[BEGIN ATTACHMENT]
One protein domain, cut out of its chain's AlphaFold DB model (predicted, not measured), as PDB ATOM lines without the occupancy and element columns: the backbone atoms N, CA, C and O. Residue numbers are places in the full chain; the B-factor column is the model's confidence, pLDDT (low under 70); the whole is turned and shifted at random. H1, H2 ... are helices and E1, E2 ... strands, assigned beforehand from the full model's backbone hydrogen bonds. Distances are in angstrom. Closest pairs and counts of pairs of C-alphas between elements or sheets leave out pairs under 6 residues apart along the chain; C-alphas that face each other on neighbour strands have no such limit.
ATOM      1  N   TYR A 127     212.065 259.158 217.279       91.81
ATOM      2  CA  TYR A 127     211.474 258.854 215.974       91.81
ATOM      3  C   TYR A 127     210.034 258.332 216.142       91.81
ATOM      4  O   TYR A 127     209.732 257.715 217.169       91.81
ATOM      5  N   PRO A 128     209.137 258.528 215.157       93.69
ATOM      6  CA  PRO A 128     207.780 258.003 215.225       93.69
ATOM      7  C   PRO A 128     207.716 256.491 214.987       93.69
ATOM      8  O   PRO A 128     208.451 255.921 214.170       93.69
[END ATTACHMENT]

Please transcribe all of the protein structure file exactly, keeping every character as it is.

One protein domain, cut out of its chain's AlphaFold DB model (predicted, not measured), as PDB ATOM lines without the occupancy and element columns: the backbone atoms N, CA, C and O. Residue numbers are places in the full chain; the B-factor column is the model's confidence, pLDDT (low under 70); the whole is turned and shifted at random. H1, H2 ... are helices and E1, E2 ... strands, assigned beforehand from the full model's backbone hydrogen bonds. Distances are in angstrom. Closest pairs and counts of pairs of C-alphas between elements or sheets leave out pairs under 6 residues apart along the chain; C-alphas that face each other on neighbour strands have no such limit.
ATOM      1  N   TYR A 127     212.065 259.158 217.279       91.81
ATOM      2  CA  TYR A 127     211.474 258.854 215.974       91.81
ATOM      3  C   TYR A 127     210.034 258.332 216.142       91.81
ATOM      4  O   TYR A 127     209.732 257.715 217.169       91.81
ATOM      5  N   PRO A 128     209.137 258.528 215.157       93.69
ATOM      6  CA  PRO A 128     207.780 258.003 215.225       93.69
ATOM      7  C   PRO A 128     207.716 256.491 214.987       93.69
ATOM      8  O   PRO A 128     208.451 255.921 214.170       93.69